In Ohio, Homeowners Keep Underground Railroad Houses From Becoming Forgotten History

When Gregg Courtad first noticed a listing for a stately red-brick Georgian Colonial in Salem, Ohio, a small town east of Canton, he was attracted by the asking price: $174,900 for the beautiful mansion on more than half an acre along a shaded street just blocks from downtown.

But it was the house’s history that compelled him to buy it. Once a stop on the Underground Railroad, the system that helped escaped slaves find freedom, there was a tunnel under the cellar floor, accessed beneath a grate in the kitchen.

“To know that this house played a role in fighting slavery is thrilling. It imparts in me a deep responsibility to take care of the house, to honor the people who lived here,” says Dr. Courtad, 60, a Spanish professor at the University of Mount Union in nearby Alliance. He has spent thousands of dollars restoring the five-bedroom house since he bought it for $169,000 in 2017, with a current focus on its two-story portico held up by 17-foot white columns.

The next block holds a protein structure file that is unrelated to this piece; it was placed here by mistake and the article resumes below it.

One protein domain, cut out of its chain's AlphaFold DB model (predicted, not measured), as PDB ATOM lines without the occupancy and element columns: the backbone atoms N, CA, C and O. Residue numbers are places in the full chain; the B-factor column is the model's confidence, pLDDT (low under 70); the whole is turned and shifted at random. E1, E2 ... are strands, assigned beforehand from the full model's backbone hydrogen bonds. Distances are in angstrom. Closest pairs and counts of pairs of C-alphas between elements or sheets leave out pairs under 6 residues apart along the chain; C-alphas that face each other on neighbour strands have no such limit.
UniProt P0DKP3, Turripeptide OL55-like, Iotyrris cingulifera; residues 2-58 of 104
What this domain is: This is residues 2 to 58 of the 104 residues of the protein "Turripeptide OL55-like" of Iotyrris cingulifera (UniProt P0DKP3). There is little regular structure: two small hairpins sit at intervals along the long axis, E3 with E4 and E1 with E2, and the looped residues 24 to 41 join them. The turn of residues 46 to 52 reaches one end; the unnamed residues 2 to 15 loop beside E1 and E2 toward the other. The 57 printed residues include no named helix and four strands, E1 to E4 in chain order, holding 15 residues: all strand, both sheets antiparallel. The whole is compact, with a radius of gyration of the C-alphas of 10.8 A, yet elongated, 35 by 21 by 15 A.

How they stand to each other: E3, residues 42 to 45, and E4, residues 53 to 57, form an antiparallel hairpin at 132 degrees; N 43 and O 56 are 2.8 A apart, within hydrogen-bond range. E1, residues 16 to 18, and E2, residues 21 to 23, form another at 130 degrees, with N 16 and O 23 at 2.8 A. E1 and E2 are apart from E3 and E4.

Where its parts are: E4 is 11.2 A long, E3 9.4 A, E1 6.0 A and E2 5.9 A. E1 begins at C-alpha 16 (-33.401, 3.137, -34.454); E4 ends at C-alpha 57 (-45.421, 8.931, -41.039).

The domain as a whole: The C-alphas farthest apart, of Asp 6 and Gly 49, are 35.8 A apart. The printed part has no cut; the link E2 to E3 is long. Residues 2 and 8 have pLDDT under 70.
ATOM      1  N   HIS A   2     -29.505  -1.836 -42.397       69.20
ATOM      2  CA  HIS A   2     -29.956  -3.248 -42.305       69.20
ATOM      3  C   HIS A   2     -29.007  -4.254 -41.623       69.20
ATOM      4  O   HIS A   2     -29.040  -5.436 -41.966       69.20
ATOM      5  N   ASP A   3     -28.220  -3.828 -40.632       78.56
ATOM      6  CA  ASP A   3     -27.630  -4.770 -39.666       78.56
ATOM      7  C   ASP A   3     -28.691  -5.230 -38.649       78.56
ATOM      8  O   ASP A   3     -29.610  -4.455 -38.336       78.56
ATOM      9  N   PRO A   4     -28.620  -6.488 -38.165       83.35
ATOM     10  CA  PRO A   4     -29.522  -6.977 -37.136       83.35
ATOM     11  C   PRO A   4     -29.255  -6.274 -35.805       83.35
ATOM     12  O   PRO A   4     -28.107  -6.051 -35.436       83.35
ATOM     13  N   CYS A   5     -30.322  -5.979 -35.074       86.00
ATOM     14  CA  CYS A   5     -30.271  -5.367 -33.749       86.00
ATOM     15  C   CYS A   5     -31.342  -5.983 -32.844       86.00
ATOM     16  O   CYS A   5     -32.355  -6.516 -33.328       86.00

There are dozens of such former safe houses in Salem, the former headquarters of the Western Anti-Slavery Society and a hot spot of the abolitionist and women’s suffrage movements in the 19th century. Residents, many of whom were Quakers, opened their homes to the freedom-seekers headed toward Canada. It was an act of courage in an era when the Fugitive Slave Acts of 1793 and 1850 imposed harsh penalties on those who helped escapees.

Located halfway between Cleveland and Pittsburgh, Salem was founded in 1806 and became rich from manufacturing and agriculture, fueled by companies making everything from engines and plumbing fixtures to china plates. Its economic decline started in the 1970s, when businesses began moving out as part of the broader deindustrialization of the region.

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